During the Spring and Summer of 1978, I remember walking by it during the building's renovation and seeing the blueprints spread out on a drafting table through the large plate glass window walls. In July or August of 1978, I began working there as a bus boy in the cocktail lounge, then in the dining room, and finally became a "Light Man" in the DJ booth. The DJ's at the time were Vince Michaels from DC, and Glenn Christianson. I soon became the Senior Light Man and worked on the primary nights which were Wednesdays (Members' Night), Friday (Ladies Night), and especially Saturdays. Grace Jones was one of the earliest "name" acts to perform there (delayed show time, issues and all). Correy Day, from Dr Savannah Original Buzzard Band performed there and became a regular, complete with her Cocker Spaniel dog in tow.
During my time there, celebrities who were performing at the Mechanic Theatre often showed up for post show cocktails, dinner, and then dancing. I met Deborah Kerr, Carol Channing, and Liberace among others who stood by my side in the balcony located DJ booth.
The light show was (in fact) designed by Jules Fisher who did Studio 54's show and it had similar lighting fixtures and elements. The sound system was by Paul Marantz. The owners of Girard's, Jerry Herling and Ken Wiener, were so protective of the design that they taped over the designer's name plaque on the lighting console so envious club owners could not see it! I still have the light board's control panel sketch and details, and remember the equipment and effects very well, includine the dry ice fog machines and styrofoam snow effect. Also, I have the club's news letters and the Baltimore magazine's stories on the club, naming it the best disco in Baltimore, although, The Hippo had the best sound system.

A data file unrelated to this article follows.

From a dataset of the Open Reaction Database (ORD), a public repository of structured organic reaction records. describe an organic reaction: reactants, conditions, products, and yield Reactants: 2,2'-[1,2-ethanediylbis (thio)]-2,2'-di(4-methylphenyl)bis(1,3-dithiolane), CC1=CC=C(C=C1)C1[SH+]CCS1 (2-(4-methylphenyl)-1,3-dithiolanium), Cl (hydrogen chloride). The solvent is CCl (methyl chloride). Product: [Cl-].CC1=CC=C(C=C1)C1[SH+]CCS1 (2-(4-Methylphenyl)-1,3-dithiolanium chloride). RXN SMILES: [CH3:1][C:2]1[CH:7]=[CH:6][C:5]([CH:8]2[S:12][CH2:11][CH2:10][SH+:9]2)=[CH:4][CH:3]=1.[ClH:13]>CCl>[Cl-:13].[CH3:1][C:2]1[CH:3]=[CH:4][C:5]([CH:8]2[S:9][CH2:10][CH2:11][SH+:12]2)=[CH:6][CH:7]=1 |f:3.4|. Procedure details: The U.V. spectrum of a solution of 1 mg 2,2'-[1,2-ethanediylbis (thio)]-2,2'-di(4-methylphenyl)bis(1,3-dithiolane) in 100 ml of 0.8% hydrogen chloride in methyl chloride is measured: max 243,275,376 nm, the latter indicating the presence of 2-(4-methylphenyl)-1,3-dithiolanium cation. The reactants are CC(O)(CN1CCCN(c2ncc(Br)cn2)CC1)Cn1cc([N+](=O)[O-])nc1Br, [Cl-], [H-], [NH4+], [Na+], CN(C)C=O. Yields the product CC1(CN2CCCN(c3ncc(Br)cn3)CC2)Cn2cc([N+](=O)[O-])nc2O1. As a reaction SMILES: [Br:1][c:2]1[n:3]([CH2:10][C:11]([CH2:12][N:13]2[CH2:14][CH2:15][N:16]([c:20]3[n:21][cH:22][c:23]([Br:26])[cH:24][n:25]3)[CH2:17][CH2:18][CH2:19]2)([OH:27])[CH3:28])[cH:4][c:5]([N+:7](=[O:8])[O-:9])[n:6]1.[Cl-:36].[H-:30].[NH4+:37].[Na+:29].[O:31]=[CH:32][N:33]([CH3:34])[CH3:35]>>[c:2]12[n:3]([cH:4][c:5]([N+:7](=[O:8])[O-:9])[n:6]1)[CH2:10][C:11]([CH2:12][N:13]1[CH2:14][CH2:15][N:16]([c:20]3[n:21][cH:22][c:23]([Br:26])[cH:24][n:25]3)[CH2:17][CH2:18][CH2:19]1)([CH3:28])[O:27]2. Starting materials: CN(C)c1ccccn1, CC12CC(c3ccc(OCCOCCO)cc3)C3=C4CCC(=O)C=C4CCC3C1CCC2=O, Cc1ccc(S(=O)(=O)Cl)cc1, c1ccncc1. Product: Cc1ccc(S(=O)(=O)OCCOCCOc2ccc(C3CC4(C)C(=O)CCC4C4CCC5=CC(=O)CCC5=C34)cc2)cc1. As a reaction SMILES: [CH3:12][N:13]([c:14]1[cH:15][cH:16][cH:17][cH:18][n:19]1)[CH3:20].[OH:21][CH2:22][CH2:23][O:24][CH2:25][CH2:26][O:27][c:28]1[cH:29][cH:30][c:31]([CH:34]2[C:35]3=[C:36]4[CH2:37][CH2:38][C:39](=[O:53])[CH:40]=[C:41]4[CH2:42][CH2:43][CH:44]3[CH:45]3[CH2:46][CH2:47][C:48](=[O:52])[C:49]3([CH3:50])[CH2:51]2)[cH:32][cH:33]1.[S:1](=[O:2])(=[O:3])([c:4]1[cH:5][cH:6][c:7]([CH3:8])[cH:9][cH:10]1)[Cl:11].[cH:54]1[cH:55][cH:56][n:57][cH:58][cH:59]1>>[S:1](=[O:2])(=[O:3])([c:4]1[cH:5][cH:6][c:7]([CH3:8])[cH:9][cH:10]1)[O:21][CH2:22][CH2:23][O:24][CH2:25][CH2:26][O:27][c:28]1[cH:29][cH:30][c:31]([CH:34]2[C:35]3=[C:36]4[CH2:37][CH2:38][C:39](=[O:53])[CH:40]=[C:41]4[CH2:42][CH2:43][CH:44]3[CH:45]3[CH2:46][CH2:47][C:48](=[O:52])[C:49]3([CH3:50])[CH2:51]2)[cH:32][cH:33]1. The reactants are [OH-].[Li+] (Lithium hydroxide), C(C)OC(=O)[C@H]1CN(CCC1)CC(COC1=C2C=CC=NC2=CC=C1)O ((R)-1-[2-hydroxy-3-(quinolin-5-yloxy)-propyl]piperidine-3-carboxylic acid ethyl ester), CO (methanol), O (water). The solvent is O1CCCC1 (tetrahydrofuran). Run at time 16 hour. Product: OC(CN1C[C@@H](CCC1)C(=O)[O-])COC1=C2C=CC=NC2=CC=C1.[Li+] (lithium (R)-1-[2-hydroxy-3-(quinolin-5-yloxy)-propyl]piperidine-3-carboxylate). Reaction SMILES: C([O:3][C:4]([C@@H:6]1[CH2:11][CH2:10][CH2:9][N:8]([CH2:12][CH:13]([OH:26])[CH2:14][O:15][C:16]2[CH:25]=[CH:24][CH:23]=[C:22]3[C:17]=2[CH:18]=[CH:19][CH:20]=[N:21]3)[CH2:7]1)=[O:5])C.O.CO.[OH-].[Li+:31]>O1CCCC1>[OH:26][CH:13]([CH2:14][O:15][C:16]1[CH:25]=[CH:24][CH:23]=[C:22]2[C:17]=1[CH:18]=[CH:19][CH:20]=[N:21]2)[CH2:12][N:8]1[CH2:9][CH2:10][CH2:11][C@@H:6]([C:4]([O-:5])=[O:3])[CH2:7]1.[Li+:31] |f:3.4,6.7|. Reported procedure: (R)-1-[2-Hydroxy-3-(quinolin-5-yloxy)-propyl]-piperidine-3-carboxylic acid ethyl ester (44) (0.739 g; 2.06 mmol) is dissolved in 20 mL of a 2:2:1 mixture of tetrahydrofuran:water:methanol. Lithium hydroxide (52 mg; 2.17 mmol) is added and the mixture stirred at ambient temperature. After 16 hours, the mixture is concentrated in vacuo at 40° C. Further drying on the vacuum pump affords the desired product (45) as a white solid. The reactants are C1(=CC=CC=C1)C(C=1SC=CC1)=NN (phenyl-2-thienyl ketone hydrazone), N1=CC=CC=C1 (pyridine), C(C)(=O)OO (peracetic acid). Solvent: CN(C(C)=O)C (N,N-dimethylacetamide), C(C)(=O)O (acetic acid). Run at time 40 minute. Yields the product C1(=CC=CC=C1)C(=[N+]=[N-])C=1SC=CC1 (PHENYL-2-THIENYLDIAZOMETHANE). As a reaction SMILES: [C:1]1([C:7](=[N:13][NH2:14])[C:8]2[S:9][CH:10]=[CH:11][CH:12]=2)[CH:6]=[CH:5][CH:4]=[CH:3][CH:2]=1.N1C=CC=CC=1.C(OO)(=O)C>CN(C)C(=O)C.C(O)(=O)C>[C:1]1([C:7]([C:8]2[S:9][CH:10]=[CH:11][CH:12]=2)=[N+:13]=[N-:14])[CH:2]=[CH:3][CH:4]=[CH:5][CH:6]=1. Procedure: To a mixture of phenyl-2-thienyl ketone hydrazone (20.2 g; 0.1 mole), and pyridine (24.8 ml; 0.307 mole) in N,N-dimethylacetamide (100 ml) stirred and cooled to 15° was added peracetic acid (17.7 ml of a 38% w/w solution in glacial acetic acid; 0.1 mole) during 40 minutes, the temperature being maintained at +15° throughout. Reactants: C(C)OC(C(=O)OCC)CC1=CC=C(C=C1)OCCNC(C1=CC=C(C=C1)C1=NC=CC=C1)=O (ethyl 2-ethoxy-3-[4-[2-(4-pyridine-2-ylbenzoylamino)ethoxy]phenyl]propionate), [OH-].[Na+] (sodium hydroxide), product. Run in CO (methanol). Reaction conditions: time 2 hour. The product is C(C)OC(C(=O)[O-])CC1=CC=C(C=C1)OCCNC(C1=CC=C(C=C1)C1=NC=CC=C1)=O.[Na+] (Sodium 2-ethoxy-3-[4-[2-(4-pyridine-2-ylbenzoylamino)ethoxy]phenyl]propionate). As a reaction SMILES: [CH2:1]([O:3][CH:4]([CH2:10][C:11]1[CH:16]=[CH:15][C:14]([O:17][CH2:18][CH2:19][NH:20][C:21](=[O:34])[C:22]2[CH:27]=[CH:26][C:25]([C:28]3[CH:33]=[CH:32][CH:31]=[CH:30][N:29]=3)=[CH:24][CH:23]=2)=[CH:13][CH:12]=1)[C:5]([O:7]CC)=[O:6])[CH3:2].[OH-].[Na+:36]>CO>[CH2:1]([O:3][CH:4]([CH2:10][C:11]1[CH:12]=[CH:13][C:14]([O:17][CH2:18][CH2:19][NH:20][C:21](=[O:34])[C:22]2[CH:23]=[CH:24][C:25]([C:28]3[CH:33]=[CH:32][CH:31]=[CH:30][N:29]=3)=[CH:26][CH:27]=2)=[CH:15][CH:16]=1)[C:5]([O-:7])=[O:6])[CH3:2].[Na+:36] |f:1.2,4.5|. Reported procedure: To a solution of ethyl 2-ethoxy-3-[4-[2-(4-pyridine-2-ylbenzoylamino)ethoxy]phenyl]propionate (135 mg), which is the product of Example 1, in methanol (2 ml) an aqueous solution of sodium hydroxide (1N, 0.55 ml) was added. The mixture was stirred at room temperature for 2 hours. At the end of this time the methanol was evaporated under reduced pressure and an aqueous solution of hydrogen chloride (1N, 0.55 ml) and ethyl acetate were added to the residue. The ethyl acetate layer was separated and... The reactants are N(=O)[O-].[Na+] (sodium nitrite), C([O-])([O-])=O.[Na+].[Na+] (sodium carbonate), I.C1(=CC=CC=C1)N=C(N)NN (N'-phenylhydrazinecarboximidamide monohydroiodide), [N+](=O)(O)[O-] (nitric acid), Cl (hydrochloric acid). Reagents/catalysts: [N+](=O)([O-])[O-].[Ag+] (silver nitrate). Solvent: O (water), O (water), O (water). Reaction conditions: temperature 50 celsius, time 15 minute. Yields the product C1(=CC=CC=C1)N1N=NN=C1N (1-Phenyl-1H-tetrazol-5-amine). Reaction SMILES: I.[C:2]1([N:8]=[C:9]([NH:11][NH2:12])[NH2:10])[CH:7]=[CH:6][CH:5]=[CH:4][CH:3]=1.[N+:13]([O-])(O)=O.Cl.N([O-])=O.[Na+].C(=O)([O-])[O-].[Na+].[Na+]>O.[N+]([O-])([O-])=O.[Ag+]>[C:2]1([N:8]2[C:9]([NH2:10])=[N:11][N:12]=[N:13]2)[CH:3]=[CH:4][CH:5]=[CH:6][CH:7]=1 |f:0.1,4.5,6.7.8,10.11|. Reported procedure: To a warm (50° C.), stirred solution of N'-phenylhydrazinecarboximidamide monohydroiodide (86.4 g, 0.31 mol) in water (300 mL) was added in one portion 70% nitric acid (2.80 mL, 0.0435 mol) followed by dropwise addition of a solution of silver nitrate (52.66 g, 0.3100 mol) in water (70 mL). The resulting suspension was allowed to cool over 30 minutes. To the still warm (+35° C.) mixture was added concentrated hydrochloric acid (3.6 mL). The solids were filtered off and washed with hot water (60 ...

As the years moved own, disco became "yesterdays news" and rock bands began playing there. Girard's hey days were from it's opening until the very early 1980's. In 1980, they fell into a contractual dispute with the Fisher company that designed the light show and found it very difficult for an outside technician to maintain and repair. Lawsuits followed, the music-of-choice changed, the novelty of disco and spandex wore off, and things beagn to go down hill. I left Girard's in 1980 due to frustration with the malfunctioning light show and two weeks later I began working at The Hippo where I stayed until 1984. after that, I moved on to Cignel, then TRACKS DC, The Edge & Wet, The Point, Halo, TOWN Danceboutique and finally the DC Eagle before leaving DC in Nov' 2011.
I am an archivist of sorts and still have my design files from all of these businesses.
I hope that this enlightened you and your readers and that it was of some informative value.
Sincerely, Jesse, Wilydesigns@gmail.com (feel free to contact me)
I remember dancing the night away to Donna Summer's Last Dance & they would drop the lights from the ceiling to the dance floor. WOW!! One of the best clubs Baltimore ever had.
The Baltimore Sun has some photos of Girard's Disco http://baltimoresun.imagefortress.com/search/asset_details/1066425?page=1&per_page=20&query=disco&results_index=14
Girard’s was said to have been built and owned by the same folks who created Studio 54 in NY.
Girard's Disco fire happened in Mount Vernon on the day after Christmas in 1985.
There was Girard's Disco Baltimore, Mount Vernon area